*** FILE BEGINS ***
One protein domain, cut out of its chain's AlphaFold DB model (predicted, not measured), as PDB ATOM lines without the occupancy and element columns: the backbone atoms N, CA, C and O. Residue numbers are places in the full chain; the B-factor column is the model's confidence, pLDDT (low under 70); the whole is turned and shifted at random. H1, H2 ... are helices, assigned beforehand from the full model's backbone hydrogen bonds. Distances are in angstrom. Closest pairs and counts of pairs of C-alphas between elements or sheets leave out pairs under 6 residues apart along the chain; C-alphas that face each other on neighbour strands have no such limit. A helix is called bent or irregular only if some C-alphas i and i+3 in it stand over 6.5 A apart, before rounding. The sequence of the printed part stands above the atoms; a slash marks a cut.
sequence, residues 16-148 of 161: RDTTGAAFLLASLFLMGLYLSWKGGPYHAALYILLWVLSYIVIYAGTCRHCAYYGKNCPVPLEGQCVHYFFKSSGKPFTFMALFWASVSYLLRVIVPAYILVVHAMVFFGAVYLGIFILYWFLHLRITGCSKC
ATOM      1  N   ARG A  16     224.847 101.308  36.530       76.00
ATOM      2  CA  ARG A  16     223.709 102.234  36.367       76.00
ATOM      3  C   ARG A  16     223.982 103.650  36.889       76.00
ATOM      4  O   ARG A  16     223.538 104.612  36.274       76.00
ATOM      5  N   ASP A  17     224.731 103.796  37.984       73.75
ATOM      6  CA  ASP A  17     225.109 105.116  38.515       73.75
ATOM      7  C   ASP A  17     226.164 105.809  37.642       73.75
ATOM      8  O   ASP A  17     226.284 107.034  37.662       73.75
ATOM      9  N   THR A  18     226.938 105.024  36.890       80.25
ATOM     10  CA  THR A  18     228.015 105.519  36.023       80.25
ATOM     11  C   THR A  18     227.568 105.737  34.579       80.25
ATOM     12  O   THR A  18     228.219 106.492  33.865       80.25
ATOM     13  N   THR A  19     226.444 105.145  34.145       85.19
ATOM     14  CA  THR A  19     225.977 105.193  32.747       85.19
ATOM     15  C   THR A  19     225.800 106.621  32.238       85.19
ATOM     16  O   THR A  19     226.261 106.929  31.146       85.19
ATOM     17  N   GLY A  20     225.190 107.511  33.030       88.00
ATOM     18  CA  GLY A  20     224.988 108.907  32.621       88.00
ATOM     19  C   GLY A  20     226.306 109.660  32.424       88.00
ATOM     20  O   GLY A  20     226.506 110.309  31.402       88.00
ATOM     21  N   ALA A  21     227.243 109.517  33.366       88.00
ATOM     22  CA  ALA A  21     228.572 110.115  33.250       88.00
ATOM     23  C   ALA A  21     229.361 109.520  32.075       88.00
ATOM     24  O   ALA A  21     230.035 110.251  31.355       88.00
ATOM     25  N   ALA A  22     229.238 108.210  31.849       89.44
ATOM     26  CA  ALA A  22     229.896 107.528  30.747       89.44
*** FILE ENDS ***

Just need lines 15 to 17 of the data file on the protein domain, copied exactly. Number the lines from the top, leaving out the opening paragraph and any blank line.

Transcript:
ATOM     14  CA  THR A  19     225.977 105.193  32.747       85.19
ATOM     15  C   THR A  19     225.800 106.621  32.238       85.19
ATOM     16  O   THR A  19     226.261 106.929  31.146       85.19